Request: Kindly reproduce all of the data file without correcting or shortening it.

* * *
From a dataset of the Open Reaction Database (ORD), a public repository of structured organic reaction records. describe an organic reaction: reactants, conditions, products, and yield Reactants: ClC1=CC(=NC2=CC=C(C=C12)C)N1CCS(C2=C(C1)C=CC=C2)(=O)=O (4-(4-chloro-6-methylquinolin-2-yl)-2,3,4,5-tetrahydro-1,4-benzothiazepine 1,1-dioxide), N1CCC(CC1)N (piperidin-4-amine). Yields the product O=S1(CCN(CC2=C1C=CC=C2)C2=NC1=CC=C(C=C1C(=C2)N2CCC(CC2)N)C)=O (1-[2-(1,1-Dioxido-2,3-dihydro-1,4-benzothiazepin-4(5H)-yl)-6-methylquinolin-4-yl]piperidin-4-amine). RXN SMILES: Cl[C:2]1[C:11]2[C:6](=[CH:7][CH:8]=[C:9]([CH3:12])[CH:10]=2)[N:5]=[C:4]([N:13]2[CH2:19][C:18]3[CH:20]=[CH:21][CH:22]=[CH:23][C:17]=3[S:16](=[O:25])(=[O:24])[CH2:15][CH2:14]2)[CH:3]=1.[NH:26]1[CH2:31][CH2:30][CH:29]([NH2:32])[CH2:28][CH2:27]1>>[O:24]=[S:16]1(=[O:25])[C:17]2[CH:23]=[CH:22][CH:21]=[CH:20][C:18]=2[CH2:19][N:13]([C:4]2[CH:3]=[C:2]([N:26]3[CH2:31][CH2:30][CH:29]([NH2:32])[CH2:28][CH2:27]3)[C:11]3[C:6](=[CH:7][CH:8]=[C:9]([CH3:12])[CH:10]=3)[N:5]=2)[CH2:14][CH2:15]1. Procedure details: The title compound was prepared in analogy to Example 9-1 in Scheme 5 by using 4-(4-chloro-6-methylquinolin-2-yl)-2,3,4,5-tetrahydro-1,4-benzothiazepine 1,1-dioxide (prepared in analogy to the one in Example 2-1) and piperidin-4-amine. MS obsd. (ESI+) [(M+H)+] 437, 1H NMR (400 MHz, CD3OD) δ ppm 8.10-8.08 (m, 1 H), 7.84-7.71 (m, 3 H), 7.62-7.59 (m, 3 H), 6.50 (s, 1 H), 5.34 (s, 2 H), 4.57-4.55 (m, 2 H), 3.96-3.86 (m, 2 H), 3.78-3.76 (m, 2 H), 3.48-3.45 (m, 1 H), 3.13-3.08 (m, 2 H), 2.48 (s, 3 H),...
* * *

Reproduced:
From a dataset of the Open Reaction Database (ORD), a public repository of structured organic reaction records. describe an organic reaction: reactants, conditions, products, and yield Reactants: ClC1=CC(=NC2=CC=C(C=C12)C)N1CCS(C2=C(C1)C=CC=C2)(=O)=O (4-(4-chloro-6-methylquinolin-2-yl)-2,3,4,5-tetrahydro-1,4-benzothiazepine 1,1-dioxide), N1CCC(CC1)N (piperidin-4-amine). Yields the product O=S1(CCN(CC2=C1C=CC=C2)C2=NC1=CC=C(C=C1C(=C2)N2CCC(CC2)N)C)=O (1-[2-(1,1-Dioxido-2,3-dihydro-1,4-benzothiazepin-4(5H)-yl)-6-methylquinolin-4-yl]piperidin-4-amine). RXN SMILES: Cl[C:2]1[C:11]2[C:6](=[CH:7][CH:8]=[C:9]([CH3:12])[CH:10]=2)[N:5]=[C:4]([N:13]2[CH2:19][C:18]3[CH:20]=[CH:21][CH:22]=[CH:23][C:17]=3[S:16](=[O:25])(=[O:24])[CH2:15][CH2:14]2)[CH:3]=1.[NH:26]1[CH2:31][CH2:30][CH:29]([NH2:32])[CH2:28][CH2:27]1>>[O:24]=[S:16]1(=[O:25])[C:17]2[CH:23]=[CH:22][CH:21]=[CH:20][C:18]=2[CH2:19][N:13]([C:4]2[CH:3]=[C:2]([N:26]3[CH2:31][CH2:30][CH:29]([NH2:32])[CH2:28][CH2:27]3)[C:11]3[C:6](=[CH:7][CH:8]=[C:9]([CH3:12])[CH:10]=3)[N:5]=2)[CH2:14][CH2:15]1. Procedure details: The title compound was prepared in analogy to Example 9-1 in Scheme 5 by using 4-(4-chloro-6-methylquinolin-2-yl)-2,3,4,5-tetrahydro-1,4-benzothiazepine 1,1-dioxide (prepared in analogy to the one in Example 2-1) and piperidin-4-amine. MS obsd. (ESI+) [(M+H)+] 437, 1H NMR (400 MHz, CD3OD) δ ppm 8.10-8.08 (m, 1 H), 7.84-7.71 (m, 3 H), 7.62-7.59 (m, 3 H), 6.50 (s, 1 H), 5.34 (s, 2 H), 4.57-4.55 (m, 2 H), 3.96-3.86 (m, 2 H), 3.78-3.76 (m, 2 H), 3.48-3.45 (m, 1 H), 3.13-3.08 (m, 2 H), 2.48 (s, 3 H),...